CHICAGO (CBS) -- A Cook County judge ordered Illinois Department of Children and Family Services Director Marc Smith held in contempt of court for a seventh time Thursday for failing to place a child appropriately.
The order was issued by Juvenile Court Judge and former county Public Guardian Patrick Murphy.
Current Cook County Public Guardian Charles Golbert noted that this was the seventh time Smith has been held in contempt in the past 10 weeks. In this case, the subject of the order is a 16-year-old boy who has spent more than 375 days – almost the whole time he has been in DCFS custody – in a shelter that does not have the resources to support his needs given his intellectual and cognitive disabilities, the Public Guardian's office said.
A court order was issued in March 2021 to direct DCFS to find and place the boy appropriately within 20 days, but that still has not happened a year later, the Public Guardian's office said.
The court ordered fines of $1,000 per day until the boy is appropriately placed, but the fines have been stayed until Thursday of next week.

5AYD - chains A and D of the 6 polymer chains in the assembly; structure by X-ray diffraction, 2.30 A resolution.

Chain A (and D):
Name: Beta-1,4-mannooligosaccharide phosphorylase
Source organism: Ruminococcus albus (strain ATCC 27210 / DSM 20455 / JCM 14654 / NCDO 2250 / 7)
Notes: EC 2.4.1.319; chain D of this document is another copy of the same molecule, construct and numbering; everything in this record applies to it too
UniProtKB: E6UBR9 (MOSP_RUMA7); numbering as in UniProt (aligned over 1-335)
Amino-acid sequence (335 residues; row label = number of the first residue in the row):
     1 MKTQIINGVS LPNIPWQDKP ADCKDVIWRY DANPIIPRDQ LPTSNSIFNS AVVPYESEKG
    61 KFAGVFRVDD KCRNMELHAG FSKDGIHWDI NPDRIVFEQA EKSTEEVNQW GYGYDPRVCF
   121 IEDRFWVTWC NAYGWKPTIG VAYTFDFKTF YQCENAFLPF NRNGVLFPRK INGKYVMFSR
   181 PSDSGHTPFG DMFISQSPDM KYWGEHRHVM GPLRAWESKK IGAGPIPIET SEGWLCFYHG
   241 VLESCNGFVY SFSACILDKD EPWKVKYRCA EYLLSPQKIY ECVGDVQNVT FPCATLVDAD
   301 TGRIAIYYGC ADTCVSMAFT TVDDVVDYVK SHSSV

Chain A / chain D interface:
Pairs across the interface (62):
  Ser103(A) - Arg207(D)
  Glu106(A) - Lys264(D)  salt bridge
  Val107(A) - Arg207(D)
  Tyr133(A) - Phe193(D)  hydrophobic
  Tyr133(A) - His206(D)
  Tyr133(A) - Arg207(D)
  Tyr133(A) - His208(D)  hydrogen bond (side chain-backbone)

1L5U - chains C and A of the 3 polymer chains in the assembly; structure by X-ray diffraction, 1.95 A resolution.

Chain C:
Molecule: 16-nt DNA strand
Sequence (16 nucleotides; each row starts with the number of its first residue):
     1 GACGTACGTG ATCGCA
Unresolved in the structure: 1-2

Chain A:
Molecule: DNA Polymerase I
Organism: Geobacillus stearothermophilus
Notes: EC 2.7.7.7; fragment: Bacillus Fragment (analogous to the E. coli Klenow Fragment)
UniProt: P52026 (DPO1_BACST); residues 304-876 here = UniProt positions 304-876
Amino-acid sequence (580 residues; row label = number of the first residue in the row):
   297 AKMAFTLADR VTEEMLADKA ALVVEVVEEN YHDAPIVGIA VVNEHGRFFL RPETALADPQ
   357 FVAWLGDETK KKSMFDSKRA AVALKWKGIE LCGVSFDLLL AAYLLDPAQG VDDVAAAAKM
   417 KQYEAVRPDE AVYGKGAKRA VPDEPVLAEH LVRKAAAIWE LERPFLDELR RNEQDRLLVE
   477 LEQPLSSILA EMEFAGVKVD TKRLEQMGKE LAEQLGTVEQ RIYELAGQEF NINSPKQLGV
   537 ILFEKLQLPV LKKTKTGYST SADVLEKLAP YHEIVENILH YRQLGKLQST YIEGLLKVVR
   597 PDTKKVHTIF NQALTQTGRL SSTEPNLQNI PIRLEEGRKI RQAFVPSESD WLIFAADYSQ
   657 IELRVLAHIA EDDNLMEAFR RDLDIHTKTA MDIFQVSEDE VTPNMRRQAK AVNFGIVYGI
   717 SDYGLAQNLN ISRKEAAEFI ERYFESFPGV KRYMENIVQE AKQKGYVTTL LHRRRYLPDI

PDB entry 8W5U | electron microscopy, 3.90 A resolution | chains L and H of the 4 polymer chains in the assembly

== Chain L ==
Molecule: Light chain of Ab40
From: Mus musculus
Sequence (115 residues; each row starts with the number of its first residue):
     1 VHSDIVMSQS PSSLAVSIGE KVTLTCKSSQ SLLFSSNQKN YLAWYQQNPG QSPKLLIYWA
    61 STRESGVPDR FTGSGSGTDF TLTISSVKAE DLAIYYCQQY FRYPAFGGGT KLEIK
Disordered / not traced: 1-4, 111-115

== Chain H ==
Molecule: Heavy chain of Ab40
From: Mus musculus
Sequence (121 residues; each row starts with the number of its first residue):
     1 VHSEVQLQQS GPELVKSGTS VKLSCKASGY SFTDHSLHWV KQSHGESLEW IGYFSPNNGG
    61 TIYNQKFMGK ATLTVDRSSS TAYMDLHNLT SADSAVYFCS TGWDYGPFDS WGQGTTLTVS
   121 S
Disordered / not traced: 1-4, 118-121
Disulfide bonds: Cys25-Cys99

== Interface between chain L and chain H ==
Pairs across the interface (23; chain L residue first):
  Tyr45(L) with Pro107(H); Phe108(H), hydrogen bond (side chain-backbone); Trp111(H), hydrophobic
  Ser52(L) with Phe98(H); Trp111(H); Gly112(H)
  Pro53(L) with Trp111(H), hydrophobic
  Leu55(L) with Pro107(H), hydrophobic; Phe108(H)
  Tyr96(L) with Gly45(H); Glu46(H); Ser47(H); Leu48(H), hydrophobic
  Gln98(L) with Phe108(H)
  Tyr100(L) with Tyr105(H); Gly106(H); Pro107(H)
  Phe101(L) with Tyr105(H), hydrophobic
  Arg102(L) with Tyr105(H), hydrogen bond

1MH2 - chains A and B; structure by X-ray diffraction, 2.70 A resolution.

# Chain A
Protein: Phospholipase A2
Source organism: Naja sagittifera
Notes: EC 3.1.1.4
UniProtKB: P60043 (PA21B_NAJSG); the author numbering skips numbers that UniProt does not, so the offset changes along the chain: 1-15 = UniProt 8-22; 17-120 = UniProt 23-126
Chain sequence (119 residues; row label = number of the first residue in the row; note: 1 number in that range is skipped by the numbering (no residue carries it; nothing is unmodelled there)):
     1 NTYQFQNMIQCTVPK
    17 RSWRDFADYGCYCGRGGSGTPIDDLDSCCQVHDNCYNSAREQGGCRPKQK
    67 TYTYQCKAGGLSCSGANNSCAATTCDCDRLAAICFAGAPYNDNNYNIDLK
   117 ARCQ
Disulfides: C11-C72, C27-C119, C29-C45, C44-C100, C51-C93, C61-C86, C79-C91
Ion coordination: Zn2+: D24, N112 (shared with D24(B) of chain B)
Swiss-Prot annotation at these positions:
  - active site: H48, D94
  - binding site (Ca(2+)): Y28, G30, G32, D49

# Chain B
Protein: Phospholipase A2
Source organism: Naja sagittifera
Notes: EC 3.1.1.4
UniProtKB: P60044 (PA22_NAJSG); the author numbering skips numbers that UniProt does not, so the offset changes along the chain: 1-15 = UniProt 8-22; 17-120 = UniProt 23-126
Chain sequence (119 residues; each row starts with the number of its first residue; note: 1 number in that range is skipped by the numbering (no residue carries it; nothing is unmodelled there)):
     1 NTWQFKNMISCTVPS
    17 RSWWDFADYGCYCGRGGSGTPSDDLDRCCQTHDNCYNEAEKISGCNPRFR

Two other contempt orders came down against Smith earlier this month, involving two youth in care who have been languishing in psychiatric hospitals long after they were ready to be medically discharged.
One of those children is just 11 years old. She has been ready to get out of a psychiatric hospital since last April.
While she has been locked in the facility, she has not received services such as speech therapy. She also has not been allowed to go outdoors, and she has barely received an education.
For nearly a year now, the girl has received just one hour a day of schooling.
"Holding a state agency director in contempt of court is extraordinarily rare. In the more than 30 years that I've been practicing in Juvenile Court, I cannot recall a single prior instance where a judge held the DCFS director in contempt. And now it's happened six times in eight weeks," Golbert said in a news release. "That's how dysfunctional DCFS has become."
Late in January, lawmakers held a virtual hearing on the DCFS, with some even suggesting overhauling the department if Smith can't right the ship.
Capacity, or the number of residential beds and foster homes for children in the state's care, is an ongoing and critical concern. It is the main reason behind an issue we have extensively reported – children being kept in psychiatric hospitals longer than medically necessary. In some cases, months longer.
In court, the department has argued the pandemic impacted staffing at residential facilities and a shortage of placements.
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